Self-Representation in Early Medieval Chinese Poetry: The Literary Selves of Ruan Ji, Tao Yuanming, Xie Lingyun, and Bao Zhao
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CitationMonaghan, Kate. 2019. Self-Representation in Early Medieval Chinese Poetry: The Literary Selves of Ruan Ji, Tao Yuanming, Xie Lingyun, and Bao Zhao. Doctoral dissertation, Harvard University, Graduate School of Arts & Sciences.
AbstractSelf-Representation in Early Medieval Chinese Poetry describes the emergence of personalized poetic speakers in classical Chinese poetry. The dissertation shows how Ruan Ji 阮籍 (210¬–263), Tao Yuanming 陶淵明 (c. 365–427), Xie Lingyun 謝靈運 (385–433), and Bao Zhao 鮑照 (c. 414–466) crafted literary selves in their poems by considering the specific means each writer uses to manifest particular, though sometimes varying, conceptions of selfhood. These means include the representation of thoughts, actions, behaviors, characteristics and emotions, the representation of past experiences, often in the form of a life narrative, the representation of work and career, and the representation of important relationships and places. This project further considers the ways in which these writers developed distinctive authorial styles that constitute other, indirect, means of self-representation. Contextualizing these strategies in relation to the emerging culture of poetic authorship, the shifting of genre boundaries and purposes, and the development of new styles, modes, and forms of poetry, this dissertation argues that the self-representational dimension of early medieval Chinese poetry was an innovation that constituted a significant departure from previous poetic practice and established patterns that would be of great consequence for later classical poetry.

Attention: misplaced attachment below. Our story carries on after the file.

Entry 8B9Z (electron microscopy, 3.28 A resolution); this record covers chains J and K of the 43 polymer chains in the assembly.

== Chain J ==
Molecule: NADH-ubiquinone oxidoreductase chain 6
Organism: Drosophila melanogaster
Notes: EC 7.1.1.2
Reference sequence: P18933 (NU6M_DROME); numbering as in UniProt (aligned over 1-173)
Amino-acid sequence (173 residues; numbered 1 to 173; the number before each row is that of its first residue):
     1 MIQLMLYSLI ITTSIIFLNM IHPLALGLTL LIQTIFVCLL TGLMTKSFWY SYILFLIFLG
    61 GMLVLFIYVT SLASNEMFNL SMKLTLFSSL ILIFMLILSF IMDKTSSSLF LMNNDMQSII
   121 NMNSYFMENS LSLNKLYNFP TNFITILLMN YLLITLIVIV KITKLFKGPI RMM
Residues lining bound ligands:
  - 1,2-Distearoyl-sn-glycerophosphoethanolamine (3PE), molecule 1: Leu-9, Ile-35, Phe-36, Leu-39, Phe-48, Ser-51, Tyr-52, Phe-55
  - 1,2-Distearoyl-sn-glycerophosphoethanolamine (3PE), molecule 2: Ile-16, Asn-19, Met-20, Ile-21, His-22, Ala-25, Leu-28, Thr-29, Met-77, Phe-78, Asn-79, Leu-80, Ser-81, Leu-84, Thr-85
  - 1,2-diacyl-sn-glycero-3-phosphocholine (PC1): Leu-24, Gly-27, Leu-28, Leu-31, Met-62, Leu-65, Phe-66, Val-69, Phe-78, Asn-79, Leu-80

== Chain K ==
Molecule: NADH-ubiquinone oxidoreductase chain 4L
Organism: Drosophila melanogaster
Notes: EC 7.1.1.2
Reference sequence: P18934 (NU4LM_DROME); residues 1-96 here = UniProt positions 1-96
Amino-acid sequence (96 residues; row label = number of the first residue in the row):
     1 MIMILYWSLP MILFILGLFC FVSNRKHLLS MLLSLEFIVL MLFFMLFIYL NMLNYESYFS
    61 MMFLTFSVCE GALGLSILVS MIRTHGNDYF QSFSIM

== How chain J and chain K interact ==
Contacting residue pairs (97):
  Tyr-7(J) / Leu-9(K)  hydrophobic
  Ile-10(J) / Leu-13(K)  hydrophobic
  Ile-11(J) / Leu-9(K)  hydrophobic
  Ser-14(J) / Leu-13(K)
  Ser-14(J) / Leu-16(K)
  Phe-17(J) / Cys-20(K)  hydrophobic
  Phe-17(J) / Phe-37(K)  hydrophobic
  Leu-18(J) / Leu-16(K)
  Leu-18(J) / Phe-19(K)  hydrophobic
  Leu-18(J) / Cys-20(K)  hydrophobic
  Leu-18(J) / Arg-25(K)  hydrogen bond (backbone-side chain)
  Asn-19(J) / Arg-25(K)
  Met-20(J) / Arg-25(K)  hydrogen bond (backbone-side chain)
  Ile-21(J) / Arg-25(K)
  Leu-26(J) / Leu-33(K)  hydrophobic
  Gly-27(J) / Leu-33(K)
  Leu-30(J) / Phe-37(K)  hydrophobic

Citable link to this pagehttp://nrs.harvard.edu/urn-3:HUL.InstRepos:42029791
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